Haddin was involved in a controversy relating to the dismissal of Neil Broom in an ODI between Australia and New Zealand in Perth in February 2009. Broom was given out bowled but replays clearly showed that Haddin's gloves had disturbed the bails. New Zealand captain Daniel Vettori expressed his dissatisfaction with Haddin's actions in not calling Broom back to the wicket. His comment led to an angry retort from Australian captain Ricky Ponting. Ponting defended his teammate saying that Haddin was convinced the ball hit the stumps. On 15 February 2009, Haddin became acting Australian captain for the Twenty20 against New Zealand after Ricky Ponting was rested and Michael Clarke was injured.
On 9 March 2010, in the third match of the 2009–10 Chappell-Hadlee One Day International series against New Zealand, Haddin scored his second ODI hundred, hitting 110 off 121 balls opening the Australian innings. He was ruled out of the 2010 ODI series in England due to an elbow injury, which he claims flared up when he smashed that century against New Zealand in March.
On 27 November 2010, in the opening match of The Ashes series 2010–11 at the Gabba, Brisbane, Haddin scored 136, his third test hundred, in a valuable innings that helped Australia to a commanding first innings lead. He went on in the series to collect 360 runs at an average of 45.00. He was dropped for Australia's Twenty20 series against England in January 2011 in favour of Tim Paine, a decision which Haddin said had left him "confused". He retired from T20 internationals in September 2011, to focus on ODIs and Tests. He was axed from the ODI team in January 2012 after a poor 2011 home season. At this point, he remained the first choice wicket-keeper for Australia in Tests, but the emergence of Matthew Wade threatened his place. Inevitably, in October 2012, Haddin was axed from the Test team, making way for Wade, although the national selector John Inverarity stated that Haddin remained a "player of significant interest".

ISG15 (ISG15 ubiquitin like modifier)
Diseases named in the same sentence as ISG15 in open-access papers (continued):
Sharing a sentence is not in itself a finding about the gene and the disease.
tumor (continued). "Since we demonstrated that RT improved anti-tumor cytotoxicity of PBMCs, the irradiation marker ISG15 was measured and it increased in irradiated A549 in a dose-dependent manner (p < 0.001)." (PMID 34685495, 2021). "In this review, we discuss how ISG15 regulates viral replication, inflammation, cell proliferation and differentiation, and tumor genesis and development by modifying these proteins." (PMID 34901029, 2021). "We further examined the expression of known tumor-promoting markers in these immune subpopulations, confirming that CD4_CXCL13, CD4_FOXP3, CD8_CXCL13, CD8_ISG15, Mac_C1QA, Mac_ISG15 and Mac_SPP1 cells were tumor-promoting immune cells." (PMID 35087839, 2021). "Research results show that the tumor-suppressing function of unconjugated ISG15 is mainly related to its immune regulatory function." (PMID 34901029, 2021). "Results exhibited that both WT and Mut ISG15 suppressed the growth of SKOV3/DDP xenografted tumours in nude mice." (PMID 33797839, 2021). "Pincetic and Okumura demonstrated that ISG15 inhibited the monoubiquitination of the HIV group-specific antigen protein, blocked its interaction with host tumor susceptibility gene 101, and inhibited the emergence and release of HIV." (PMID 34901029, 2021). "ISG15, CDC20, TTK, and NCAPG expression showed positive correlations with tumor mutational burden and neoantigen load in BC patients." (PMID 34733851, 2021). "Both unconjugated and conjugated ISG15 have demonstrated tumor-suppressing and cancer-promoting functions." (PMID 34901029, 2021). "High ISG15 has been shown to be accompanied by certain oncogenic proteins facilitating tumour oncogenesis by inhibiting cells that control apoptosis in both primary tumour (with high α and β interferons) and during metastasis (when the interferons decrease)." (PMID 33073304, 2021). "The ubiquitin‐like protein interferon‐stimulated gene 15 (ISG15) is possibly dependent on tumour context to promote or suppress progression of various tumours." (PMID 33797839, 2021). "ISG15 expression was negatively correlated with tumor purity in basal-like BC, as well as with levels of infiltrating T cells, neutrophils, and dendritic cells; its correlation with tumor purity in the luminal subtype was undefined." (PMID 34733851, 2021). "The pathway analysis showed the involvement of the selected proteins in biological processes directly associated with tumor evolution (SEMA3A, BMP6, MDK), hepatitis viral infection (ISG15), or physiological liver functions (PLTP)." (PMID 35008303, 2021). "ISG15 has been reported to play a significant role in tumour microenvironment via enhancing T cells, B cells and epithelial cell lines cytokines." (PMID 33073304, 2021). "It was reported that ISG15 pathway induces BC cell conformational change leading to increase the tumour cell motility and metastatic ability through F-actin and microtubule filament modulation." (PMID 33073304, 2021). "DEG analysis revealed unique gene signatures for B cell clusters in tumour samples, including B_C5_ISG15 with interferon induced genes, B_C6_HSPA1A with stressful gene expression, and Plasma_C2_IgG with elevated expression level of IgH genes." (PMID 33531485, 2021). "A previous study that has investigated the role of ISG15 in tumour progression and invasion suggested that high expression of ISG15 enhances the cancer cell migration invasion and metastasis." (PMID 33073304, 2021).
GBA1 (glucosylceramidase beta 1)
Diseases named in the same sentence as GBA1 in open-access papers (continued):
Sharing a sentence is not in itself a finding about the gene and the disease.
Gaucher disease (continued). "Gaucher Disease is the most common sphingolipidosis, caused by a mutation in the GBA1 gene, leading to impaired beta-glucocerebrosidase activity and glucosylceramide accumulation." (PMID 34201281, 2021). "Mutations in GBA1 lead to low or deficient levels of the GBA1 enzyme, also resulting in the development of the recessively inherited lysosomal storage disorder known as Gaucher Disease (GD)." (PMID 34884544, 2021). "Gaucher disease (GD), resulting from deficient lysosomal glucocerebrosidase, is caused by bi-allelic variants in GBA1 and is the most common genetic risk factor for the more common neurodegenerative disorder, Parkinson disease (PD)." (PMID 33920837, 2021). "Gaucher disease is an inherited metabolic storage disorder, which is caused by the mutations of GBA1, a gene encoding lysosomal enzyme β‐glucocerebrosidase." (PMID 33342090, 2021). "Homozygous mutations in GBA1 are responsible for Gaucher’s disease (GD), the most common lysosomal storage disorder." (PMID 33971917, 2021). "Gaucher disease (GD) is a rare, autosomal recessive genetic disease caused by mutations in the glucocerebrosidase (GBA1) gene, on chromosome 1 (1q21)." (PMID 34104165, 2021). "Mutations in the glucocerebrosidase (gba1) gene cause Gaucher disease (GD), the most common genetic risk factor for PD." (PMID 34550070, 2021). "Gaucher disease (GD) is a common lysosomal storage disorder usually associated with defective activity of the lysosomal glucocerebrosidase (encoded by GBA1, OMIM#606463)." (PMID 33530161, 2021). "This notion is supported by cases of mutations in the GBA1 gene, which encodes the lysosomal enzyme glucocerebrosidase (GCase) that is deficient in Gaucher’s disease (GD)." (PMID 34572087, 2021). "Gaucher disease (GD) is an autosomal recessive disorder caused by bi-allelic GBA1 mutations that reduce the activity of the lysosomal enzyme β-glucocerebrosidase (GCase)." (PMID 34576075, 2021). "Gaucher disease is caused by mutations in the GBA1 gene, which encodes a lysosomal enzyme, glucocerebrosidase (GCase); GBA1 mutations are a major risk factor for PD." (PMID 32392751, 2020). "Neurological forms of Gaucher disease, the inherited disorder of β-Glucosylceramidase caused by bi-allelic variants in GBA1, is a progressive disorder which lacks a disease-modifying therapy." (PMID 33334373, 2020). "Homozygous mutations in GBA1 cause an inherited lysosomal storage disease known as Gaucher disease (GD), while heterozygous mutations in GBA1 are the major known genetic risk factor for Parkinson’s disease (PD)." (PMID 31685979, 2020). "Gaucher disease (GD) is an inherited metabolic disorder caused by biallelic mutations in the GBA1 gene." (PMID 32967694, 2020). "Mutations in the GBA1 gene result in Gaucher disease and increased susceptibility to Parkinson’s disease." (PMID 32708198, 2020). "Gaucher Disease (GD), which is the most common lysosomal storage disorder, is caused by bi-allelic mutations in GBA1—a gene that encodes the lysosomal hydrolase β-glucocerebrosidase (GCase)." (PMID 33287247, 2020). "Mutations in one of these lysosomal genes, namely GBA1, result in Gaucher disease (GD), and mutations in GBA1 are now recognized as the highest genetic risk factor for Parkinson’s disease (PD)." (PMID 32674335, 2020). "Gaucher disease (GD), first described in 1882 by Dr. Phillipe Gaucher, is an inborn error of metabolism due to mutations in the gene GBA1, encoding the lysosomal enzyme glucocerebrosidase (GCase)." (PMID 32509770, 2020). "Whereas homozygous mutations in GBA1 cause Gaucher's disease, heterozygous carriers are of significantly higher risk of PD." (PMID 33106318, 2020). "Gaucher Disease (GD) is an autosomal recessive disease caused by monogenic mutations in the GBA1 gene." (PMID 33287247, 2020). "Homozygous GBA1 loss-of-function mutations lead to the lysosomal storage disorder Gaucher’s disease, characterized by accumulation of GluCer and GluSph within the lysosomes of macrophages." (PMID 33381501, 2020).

Haddin was recalled to the Australia squad for the 2013 Ashes series, was named as vice-captain and selected as wicketkeeper for the first test. During the series, Haddin set a new record for the most dismissals by a wicketkeeper in a Test series with 29 dismissals, all caught. Haddin was a member of the team which regained Ashes at Perth after four years. He famously said after the win "We've got them back!"
|Brad Haddin's record as captain|
|Matches||Won||Lost||Drawn||Tied||No result||Win %|
|Twenty20 ||2||1||1||0||0||–||50.00 %|
|Date last Updated:||2 September 2015|
During 2013–14 Ashes series, Haddin became only the second wicket-keeper to hit five half-centuries in a Test series. His total of 493 runs broke the record for most runs in a series by an Australian wicket-keeper. Haddin also scored 118 during the first innings of the Adelaide test, combining in a 200 run partnership with Michael Clarke.
On 15 December 2014, with Cricket Australia pursuing "a longer-term view" in regards to the leadership of the Test Team, a 37-year-old Haddin was replaced permanently as vice-captain by Steve Smith.
Haddin retired from ODI cricket in May 2015 after the 2015 Cricket World Cup as part of the winning team.
Haddin's test career was swiftly ended by head coach Lehmann in July during the 2015 Ashes series, after missing the second Test due to his ill daughter. His replacement Peter Nevill was reported as batting and keeping well in his debut Test. Former Australian wicket-keeper Ian Healy called the decision a "harsh call".
He wrote an autobiography entitled My Family Keeper (<publisher name>, 2013) about his life and his daughter's fight with a form of cancer called neuroblastoma.
He became the ambassador for his home ground, Sydney Cricket Ground (SCG) along with Steve Smith after his retirement. Haddin announced his retirement from international and first class cricket with New South Wales on 9 September 2015.
Haddin was appointed fielding coach for the Australia national cricket team in 2018.
Haddin was appointed as Assistant coach for Sunrisers Hyderabad in 2019.